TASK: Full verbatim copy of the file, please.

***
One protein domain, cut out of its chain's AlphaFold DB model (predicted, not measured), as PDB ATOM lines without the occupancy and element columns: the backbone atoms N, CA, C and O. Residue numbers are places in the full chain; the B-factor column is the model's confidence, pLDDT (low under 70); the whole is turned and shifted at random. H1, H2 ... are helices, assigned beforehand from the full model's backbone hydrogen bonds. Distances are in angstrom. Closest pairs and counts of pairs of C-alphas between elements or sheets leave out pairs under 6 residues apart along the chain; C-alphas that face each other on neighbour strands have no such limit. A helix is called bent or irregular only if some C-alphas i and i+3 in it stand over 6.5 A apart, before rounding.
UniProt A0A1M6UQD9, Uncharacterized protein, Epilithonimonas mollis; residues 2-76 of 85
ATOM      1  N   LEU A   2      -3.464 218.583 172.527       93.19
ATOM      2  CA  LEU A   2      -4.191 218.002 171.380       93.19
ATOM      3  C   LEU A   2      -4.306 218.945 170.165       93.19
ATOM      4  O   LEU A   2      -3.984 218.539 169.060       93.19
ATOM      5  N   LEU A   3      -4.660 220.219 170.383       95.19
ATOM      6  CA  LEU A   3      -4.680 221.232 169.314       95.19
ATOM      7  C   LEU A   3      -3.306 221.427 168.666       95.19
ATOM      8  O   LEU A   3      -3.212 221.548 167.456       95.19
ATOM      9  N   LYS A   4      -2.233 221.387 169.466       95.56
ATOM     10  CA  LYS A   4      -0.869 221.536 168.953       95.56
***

One protein domain, cut out of its chain's AlphaFold DB model (predicted, not measured), as PDB ATOM lines without the occupancy and element columns: the backbone atoms N, CA, C and O. Residue numbers are places in the full chain; the B-factor column is the model's confidence, pLDDT (low under 70); the whole is turned and shifted at random. H1, H2 ... are helices, assigned beforehand from the full model's backbone hydrogen bonds. Distances are in angstrom. Closest pairs and counts of pairs of C-alphas between elements or sheets leave out pairs under 6 residues apart along the chain; C-alphas that face each other on neighbour strands have no such limit. A helix is called bent or irregular only if some C-alphas i and i+3 in it stand over 6.5 A apart, before rounding.
UniProt A0A1M6UQD9, Uncharacterized protein, Epilithonimonas mollis; residues 2-76 of 85
ATOM      1  N   LEU A   2      -3.464 218.583 172.527       93.19
ATOM      2  CA  LEU A   2      -4.191 218.002 171.380       93.19
ATOM      3  C   LEU A   2      -4.306 218.945 170.165       93.19
ATOM      4  O   LEU A   2      -3.984 218.539 169.060       93.19
ATOM      5  N   LEU A   3      -4.660 220.219 170.383       95.19
ATOM      6  CA  LEU A   3      -4.680 221.232 169.314       95.19
ATOM      7  C   LEU A   3      -3.306 221.427 168.666       95.19
ATOM      8  O   LEU A   3      -3.212 221.548 167.456       95.19
ATOM      9  N   LYS A   4      -2.233 221.387 169.466       95.56
ATOM     10  CA  LYS A   4      -0.869 221.536 168.953       95.56